As revelations about lucrative compensation and bonuses for university presidents continue to outrage the public, a donor to Westfield State University said he has had enough.
John P. Walsh, owner of a cosmetics company, has decided to withdraw his $100,000 donation to Westfield, a public university in Westfield, Massachusetts.
The reason? Walsh is fed up with the spending habits of Westfield President Evan Dobelle, who charged thousands of dollars in luxury hotel and shopping bills to the university’s credit card.
“I am hopeful that Mr. Dobelle will either reimburse the college or step down,” he said in a statement to The Boston Globe.
Dobelle charged the university $8,000 for a four-night stay in a luxury hotel in Bangkok, Thailand. He has also traveled out-of-state on Westfield’s dime some 76 times during his 5 years as president, according to Inside Higher Ed.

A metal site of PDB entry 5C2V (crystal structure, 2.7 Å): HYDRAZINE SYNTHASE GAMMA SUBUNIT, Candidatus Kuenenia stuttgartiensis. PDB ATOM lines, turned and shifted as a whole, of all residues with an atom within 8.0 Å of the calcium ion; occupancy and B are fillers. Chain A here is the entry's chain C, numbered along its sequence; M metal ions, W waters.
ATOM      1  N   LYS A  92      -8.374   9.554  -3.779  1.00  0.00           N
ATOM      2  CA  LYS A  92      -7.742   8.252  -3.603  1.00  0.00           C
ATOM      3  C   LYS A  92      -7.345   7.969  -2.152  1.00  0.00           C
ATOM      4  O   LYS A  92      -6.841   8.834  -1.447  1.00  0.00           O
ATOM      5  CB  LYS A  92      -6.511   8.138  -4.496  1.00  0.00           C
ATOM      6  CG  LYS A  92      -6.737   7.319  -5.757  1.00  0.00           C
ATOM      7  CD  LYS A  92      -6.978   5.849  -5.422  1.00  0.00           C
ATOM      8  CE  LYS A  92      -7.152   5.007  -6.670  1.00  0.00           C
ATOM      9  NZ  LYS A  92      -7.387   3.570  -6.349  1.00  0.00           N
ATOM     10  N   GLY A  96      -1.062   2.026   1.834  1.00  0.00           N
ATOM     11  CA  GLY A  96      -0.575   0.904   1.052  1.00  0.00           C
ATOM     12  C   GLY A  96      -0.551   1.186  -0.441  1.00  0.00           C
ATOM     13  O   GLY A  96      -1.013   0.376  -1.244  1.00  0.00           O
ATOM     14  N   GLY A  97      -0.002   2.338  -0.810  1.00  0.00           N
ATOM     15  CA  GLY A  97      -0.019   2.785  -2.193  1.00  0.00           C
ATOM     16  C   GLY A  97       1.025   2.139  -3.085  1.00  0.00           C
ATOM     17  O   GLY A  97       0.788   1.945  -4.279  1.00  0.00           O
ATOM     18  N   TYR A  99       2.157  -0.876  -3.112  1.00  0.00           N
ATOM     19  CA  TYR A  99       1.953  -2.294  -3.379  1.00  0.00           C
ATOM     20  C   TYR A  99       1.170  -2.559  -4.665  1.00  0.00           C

Dobelle has defended the expenses, calling them a necessary component of his plan to increase Westfield’s national and international renown.
Under his leadership, Westfield has become “the hottest college in New England,” he said in a statement.
On Thursday, an accounting firm presented evidence to Westfield’s board of trustees of Dobelle’s repeated financial violations. Nonetheless, the trustees gave Dobelle their full confidence.
“When you are a visionary and want to do something great, you’re going to have detractors,” said Terrell Hall, a member of the board, during the meeting.
The detractors include Walsh, the media, and Massachusetts Secretary of Education Matthew Malone, who has expressed concern that Dobelle is damaging the public’s confidence.
Dobelle is just the latest in a long line of university presidents whose regal lifestyles have angered students, taxpayers and higher education analysts. (RELATED: Texas A&M president demands truly insane bonus, attempts cover-up)